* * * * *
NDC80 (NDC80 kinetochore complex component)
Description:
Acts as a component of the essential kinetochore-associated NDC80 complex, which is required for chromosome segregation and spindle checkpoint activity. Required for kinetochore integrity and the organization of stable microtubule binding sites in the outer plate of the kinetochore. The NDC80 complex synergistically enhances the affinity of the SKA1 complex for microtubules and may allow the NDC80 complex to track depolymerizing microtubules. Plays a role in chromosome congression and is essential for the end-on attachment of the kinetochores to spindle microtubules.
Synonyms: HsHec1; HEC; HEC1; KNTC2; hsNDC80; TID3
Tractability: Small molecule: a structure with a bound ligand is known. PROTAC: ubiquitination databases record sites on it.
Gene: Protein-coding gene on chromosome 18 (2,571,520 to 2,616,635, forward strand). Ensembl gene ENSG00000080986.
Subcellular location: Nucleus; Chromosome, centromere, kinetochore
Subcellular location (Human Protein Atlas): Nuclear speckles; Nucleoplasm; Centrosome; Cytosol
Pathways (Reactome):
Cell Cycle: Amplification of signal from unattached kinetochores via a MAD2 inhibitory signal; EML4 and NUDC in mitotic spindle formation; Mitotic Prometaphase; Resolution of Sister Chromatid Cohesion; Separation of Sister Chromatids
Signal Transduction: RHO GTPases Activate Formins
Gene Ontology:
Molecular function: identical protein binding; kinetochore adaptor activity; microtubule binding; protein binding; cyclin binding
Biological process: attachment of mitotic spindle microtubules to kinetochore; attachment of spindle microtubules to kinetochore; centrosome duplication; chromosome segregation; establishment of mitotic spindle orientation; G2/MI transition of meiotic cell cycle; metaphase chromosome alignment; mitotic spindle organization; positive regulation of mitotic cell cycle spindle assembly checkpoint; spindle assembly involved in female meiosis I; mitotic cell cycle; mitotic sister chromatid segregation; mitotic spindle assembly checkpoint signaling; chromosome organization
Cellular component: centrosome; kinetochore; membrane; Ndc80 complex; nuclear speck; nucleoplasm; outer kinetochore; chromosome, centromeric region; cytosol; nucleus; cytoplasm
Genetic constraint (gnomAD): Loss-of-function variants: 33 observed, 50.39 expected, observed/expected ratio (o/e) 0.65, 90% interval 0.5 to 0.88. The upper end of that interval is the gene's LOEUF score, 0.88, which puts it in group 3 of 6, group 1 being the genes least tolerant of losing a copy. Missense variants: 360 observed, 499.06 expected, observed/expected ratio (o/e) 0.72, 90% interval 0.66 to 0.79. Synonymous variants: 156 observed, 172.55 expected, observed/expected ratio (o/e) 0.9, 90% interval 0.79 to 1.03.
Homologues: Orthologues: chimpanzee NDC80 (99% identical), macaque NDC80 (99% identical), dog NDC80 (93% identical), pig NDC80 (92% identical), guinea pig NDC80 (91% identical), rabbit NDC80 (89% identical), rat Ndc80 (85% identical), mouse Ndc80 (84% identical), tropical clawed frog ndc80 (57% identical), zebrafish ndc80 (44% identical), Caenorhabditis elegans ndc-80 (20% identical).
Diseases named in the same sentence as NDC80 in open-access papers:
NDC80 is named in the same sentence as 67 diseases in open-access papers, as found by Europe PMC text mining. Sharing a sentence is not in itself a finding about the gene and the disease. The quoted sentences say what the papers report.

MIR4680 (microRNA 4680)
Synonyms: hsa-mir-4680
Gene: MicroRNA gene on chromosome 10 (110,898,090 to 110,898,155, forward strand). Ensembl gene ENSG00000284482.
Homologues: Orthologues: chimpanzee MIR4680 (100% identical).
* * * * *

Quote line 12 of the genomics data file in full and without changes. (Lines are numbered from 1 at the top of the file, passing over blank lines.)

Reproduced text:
Gene Ontology: